- At The Gates
- To Drink From The Night Itself
- Melodic Death Metal
At The Gates are another OG metal band bringing out a new LP in 2018, making it an exciting year across all the genres. They were one of the major pioneers of the Gothenburg death metal sound but we’re here to see if they did anything with that sound beyond helping to create it. A thing with ancient bands is that they usually try to stick to the older styles that inspired them to form a band, and then the styles of their peers that helped continue to shape the scene around them. They pretty much ignore the developing trends and genre combinations that are so popular right now. This is can good and bad… or it can just be a big bland in between.
To Drink From The Night Itself doesn’t make a whole lot of changes to the formula but it doesn’t waste their time or ours by putting out a bad product either. It just doesn’t inspire much. It’s death metal for when you just broke up with your girlfriend and so you’re drinking beers with a friend you don’t hang with unless you’re feeling destructive. On one hand it’s a necessary kind of music to have exist, on the other hand it doesn’t feel animated, like I don’t particularly want to move to it.
There’s a bit of repetition with the riffs – a lot of the time it’s very similar riffs throughout with variations on it played throughout. I swear “Der Widerstand” and “Palace of Lepers” use the same base riff, like the exact same riff. If you can get into the sound, then there is a lot of it here. I can give them that, they have a style and theme and then they stick with it consistently. Which is a long time to maintain that because this album has a ballsack worth of tracks. 17 tracks for a little over an hour worth of At The Gates’ brand of metal (for the deluxe version, otherwise 13 original tracks). Value for money if you’re a fan or even just liked some of their other stuff.
The highlights of the album are the guitars. Everything else kind of melds into the background and barely asks for any notice until key moments in a song. The guitars have a lot of moments to show off their high-pitched solos and clean guitar compositions. These are the times my ears usually perk up but beyond that there isn’t much to actually listen to, you mostly just put it on and hear it happening between intervals of getting distracted by the internet. The vocals are by no means bad, they’re perfectly suitable for the music. Perhaps even too suitable.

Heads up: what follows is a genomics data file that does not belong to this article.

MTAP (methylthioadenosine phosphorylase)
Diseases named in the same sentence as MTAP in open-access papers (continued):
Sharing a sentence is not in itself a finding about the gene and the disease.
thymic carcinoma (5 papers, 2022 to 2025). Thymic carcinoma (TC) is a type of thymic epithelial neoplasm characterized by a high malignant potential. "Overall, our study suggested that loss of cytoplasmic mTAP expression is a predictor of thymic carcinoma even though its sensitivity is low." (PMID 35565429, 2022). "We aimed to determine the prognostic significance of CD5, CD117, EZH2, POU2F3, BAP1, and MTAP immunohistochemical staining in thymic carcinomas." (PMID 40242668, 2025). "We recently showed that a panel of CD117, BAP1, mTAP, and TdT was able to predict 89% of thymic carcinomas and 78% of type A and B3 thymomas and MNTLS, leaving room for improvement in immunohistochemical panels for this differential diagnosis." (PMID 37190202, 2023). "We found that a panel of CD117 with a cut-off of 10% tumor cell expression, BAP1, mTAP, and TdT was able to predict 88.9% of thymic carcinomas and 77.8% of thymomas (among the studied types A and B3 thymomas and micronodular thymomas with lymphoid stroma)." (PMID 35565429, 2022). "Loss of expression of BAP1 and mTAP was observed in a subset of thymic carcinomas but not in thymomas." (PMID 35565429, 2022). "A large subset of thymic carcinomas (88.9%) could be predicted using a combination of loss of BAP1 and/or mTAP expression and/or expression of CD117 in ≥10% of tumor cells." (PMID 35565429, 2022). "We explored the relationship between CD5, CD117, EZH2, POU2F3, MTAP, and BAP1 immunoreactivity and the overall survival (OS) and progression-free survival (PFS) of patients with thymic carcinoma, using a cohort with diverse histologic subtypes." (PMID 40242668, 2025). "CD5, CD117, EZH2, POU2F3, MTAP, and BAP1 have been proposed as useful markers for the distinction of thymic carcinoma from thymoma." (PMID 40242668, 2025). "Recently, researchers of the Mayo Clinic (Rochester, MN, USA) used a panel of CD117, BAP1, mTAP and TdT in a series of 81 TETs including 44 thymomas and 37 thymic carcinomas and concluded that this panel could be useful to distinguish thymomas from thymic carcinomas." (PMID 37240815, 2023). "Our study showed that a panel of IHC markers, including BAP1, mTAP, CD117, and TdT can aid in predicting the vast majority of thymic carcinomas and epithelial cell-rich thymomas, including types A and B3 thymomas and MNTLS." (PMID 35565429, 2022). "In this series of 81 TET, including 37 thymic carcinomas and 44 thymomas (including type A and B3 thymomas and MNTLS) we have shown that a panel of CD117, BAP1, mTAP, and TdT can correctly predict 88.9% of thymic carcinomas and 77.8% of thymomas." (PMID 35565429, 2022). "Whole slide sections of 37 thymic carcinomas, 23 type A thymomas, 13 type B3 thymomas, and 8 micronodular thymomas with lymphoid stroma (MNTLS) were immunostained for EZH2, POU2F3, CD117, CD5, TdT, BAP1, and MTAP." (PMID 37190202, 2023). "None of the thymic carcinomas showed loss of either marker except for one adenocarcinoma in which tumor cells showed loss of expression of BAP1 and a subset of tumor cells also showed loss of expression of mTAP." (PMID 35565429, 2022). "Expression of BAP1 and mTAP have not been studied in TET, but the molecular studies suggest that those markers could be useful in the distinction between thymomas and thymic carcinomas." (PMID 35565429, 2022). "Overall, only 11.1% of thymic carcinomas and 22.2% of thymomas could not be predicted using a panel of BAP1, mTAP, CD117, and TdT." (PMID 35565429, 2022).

I would put this in the above-average category for the genre but not an essential part of it. At The Gates do have a unique sound but you’ll find better examples of it being implemented in their previous releases. In all honesty I think they are a talented band with some good ideas – It’s just the genre of melodic death metal that’s the real problem. It’s a genre based on big climatic and often emotional moments but the biggest chunk of the songs is tediously leading up to that moment. At The Gates definitely do a better job at keeping the lead ups aggressive at least.
Twenty – Or even ten years ago this would have been on all the top ten lists and essential metal recommendations. Since then A LOT of stuff has happened to metal, possibly in death metal more than any other genre. So many variations and fusions. The common presence of ‘core’ elements used and modern recording specifications. I’m not saying these are essential to the genre now – There’s plenty of old school sounding bands on this website that I love – but they would benefit from a sound mix that allows headphone wearers to be able to hear every little detail in the playing. The current mix is a bit muddled up on the backline and the vocals only sound a little louder than that.
Despite the problems mentioned above this is still a confident release from the band, they haven’t completely shit the bed or anything like that. It is awesome, they just repeat that awesome too much instead of making room for additional units of awesome.
At the very least they have one unit so it’s all good.